The 1619 Project is Nonsense, but not Benign

The 1619 Project published in the New York Times Magazine pretends to authenticity but gives history a bad name.  It shows none of the attributes and scholarship of history.  It is of a kind with bad science, which is to say, it is a fraud upon history.  The author, Nikole Hannah-Jones, is a journalist, and based on her portion of the writing in the 1619 Project, it reports, but lacks truth. This project needs a historian:  History is explaining, resolving, and opinionating, if necessary, with consideration of the whys and wherefores before concluding.  Well-written history truthfully informs.  This lead-essay for the whole project has not set a high standard for what the remainder of the project writing will present.  It contains unworthy political conclusions, sweeping statements, skips over huge/relevant events and omits many important persons whose voices are important.  Documented events contradict her assertions (not opinions).  Her work is not compelling unless you favor loudness as compelling; even for the cancel culture, which is the only audience that will be attracted to the project.  I do not make the above observations myself; my conclusions are from a dozen essays by authentic historians commenting in areas of their expertise.  Three examples from different commentaries are, I believe, capable of conveying the whole of the projects outlook.  

“Abraham Lincoln is excoriated for insufficient speed emancipating all slaves at once.  He would eventually be murdered by a white supremacist in 1865 after calling for black voting rights; this was the man whom Frederick Douglass described as “emphatically the black man’s president.”

As [Sean] Wilentz told The Atlantic’sAdam Serwer, “To teach children that the American Revolution was fought in part to secure slavery would be giving a fundamental misunderstanding not only of what the American Revolution was all about but what America stood for and has stood for since the Founding. Anti-slavery ideology was a very new thing in the world in the 18th century . . . there was more anti-slavery activity in the colonies than in Britain.” 

“The breadth of 400 years and 300 million people cannot be compressed into single-size interpretations; yet, the 1619 Project asserts that every aspect of American life has only one lens for viewing, that of slavery and its fall-out.” For example by the following:  “America Wasn’t a Democracy until Black Americans Made It One,”  “American Capitalism Is Brutal. You Can Trace that to the Plantation,”  In some cases, history is reduced to metaphor: “How Segregation Caused Your Traffic Jam.”

The New York Times intends to make the 1619 Project part of public school curriculums!

I admit to be in awe of the Declaration of Independence and the Constitution of 1787.  The two documents’ complementarity is an extension of genius among the founders.  It is the perfect Constitution to provide principled law for thirteen states whose people were diverse to the extreme, but nevertheless to create a union. Among each of the States, independently, is where local regulations directly affecting the people are legislated.  The Constitution reserves this civil law to the States.  The federal government is carefully limited to specific subjects necessary for producing a unified nation (only).  The reasons it has not always seemed to be coming out that way is because little-by-little power has been corruptly transferred from States to the federal government.  Today we are at the extreme edge of that corruption.  I weep at the prospects and see the 1619 Project as an attempt to advance more corruption to the point of collapse of the union. We are witnessing today what collapse will look like for the future.  The weakest segment of the people are producing riots and cancelling civil institutions, the governors of many states are looking the other way, as are the media. America’s abundant freedoms do not necessitate such destruction.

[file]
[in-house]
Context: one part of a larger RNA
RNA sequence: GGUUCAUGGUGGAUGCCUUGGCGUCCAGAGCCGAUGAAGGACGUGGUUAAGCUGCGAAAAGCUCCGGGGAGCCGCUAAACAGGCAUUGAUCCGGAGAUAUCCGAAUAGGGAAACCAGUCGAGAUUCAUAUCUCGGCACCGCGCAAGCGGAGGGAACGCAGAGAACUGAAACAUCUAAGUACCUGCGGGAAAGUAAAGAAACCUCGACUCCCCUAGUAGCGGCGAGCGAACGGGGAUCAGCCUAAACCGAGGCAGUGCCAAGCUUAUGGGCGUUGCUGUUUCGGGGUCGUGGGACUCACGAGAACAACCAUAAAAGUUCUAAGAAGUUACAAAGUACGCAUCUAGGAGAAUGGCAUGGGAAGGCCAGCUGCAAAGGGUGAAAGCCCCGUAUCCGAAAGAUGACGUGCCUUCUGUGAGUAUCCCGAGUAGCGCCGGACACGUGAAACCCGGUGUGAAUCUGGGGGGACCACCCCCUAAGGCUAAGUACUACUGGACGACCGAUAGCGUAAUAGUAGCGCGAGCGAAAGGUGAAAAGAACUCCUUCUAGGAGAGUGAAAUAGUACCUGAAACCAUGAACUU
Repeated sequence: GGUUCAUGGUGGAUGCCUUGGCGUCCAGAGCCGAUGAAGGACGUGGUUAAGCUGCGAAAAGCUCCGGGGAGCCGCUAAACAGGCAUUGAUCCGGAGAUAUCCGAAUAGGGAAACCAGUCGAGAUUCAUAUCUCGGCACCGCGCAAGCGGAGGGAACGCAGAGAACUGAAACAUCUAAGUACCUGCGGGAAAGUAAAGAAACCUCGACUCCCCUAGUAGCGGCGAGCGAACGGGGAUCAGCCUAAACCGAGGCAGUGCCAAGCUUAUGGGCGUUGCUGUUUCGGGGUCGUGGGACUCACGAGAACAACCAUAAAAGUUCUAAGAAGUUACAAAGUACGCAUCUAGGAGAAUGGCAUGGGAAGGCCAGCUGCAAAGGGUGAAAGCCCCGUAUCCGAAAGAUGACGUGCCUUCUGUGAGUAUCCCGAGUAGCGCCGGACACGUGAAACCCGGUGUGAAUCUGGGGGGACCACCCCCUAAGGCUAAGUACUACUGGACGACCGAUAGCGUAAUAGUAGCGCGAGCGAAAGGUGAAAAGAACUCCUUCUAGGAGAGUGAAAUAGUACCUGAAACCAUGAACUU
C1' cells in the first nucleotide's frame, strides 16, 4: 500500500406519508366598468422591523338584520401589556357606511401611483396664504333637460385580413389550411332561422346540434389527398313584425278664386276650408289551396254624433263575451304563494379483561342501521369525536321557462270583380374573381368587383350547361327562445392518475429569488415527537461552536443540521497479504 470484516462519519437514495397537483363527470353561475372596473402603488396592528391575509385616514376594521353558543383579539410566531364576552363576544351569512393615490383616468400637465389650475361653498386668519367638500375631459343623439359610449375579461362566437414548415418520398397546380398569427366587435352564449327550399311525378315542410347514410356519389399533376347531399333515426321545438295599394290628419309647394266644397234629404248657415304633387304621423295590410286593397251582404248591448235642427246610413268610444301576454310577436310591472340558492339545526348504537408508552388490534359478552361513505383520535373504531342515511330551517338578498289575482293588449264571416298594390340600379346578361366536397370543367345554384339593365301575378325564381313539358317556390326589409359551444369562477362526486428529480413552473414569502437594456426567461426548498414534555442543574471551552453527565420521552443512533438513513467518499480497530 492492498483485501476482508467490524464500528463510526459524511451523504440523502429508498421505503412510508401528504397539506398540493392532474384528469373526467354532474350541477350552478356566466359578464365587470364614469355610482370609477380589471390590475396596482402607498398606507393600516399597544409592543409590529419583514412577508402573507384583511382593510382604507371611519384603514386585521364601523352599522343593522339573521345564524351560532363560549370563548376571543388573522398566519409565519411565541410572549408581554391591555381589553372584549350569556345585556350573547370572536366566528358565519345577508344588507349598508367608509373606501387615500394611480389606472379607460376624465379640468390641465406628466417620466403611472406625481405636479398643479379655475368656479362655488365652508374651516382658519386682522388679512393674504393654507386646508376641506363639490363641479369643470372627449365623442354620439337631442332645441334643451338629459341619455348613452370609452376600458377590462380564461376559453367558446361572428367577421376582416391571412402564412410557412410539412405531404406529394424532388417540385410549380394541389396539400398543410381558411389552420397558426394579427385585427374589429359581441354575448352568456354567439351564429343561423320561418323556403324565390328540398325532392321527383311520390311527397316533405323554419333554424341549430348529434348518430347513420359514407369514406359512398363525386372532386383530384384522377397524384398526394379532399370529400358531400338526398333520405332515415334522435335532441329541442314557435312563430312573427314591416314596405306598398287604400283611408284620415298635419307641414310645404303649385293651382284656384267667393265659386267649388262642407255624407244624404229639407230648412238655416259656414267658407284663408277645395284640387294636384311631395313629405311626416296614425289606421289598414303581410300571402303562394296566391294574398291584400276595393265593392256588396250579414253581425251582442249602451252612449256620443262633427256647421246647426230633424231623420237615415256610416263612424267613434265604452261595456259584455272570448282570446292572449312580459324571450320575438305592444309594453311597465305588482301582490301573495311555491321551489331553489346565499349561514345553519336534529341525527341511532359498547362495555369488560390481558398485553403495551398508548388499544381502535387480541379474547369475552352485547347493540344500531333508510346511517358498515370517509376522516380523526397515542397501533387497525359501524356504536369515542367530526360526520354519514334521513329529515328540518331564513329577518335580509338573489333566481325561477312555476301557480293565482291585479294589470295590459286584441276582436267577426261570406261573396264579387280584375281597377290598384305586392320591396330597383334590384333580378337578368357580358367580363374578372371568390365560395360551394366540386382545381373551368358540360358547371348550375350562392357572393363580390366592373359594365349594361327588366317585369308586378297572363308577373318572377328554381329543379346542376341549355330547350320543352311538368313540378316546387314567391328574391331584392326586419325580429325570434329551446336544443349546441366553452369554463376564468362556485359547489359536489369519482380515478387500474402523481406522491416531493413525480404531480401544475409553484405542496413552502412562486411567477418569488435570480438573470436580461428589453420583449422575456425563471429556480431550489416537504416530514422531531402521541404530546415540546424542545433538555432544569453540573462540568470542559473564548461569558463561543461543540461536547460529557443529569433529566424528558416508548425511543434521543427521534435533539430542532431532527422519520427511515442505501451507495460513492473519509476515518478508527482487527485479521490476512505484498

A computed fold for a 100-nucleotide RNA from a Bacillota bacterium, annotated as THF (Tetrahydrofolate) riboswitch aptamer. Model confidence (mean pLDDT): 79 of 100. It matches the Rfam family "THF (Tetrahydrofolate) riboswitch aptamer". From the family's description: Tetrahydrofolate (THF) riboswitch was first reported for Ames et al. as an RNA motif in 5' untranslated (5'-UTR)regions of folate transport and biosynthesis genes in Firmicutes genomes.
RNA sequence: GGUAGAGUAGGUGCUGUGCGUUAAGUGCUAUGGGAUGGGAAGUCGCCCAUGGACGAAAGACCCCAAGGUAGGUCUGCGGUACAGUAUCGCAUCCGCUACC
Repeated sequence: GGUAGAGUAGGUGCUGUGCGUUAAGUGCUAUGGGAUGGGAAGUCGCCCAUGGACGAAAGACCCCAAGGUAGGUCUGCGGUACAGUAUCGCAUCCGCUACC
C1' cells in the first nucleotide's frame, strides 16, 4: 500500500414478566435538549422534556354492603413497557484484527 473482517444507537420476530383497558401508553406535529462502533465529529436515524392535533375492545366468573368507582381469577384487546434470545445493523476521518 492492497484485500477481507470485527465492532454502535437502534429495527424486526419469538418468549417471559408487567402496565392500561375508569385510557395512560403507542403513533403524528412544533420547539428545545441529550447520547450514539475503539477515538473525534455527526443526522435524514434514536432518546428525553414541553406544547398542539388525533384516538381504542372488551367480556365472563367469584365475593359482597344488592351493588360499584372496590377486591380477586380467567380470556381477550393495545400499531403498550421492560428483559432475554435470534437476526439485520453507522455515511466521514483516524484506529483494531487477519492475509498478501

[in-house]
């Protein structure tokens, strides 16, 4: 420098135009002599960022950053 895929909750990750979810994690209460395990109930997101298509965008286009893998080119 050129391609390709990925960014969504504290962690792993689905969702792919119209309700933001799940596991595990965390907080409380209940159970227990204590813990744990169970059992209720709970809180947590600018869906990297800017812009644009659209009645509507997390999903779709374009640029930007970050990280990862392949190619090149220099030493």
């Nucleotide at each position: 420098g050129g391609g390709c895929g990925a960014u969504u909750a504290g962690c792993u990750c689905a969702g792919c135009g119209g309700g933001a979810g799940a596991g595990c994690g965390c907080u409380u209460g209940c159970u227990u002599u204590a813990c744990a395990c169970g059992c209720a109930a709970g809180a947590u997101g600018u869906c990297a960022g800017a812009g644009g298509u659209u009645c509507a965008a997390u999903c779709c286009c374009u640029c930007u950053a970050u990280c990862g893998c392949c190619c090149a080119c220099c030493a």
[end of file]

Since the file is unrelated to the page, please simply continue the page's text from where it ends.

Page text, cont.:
Today, America is closer to duplicating the worst excesses of the French Revolution of 1789 than ever before.  What is different today for this American example is that the ability to communicate has extended power to mob leaders to call upon rioters in “real time” as in military operations.  Then the media becomes complicit in its approving coverage of the spectacle.  The founders recognized putting all power in the hands of the people had no precedent in history, but at that particular time, nearly everyone beyond adolescence was not only literate, but capable of exercising reason – this was the age of reason and The Enlightenment.  John Locke’s Second Treatise of Government was quoted in almost every newspaper somewhere, and in some context of current political affairs. The founders and the people were of one mind on civil liberties, including equality of all mankind, everywhere.  A majority of the people freely exercised their religious rights, but not as in Europe where exercise of religion was combative. Religion helped to produce a more moderate civil attitude.  Nevertheless, The Declaration of Independencestates, “Governments are instituted among men, deriving their just powers from the consent of the governed, — That whenever any Form of Government becomes destructive of these ends, it is the Right of the people to alter or to abolish it, and to institute new Government…in such form, as to them shall seem most likely to effect their Safety and Happiness.”

Today’s population is less literate than any previous generations since perhaps the 1950s, and more susceptible to influence by their age-group peers through social media. Test scores show twenty percent of the population is illiterate.  The public schools are still in decline and there is little sign of turnaround.                                                                             July 30, 2020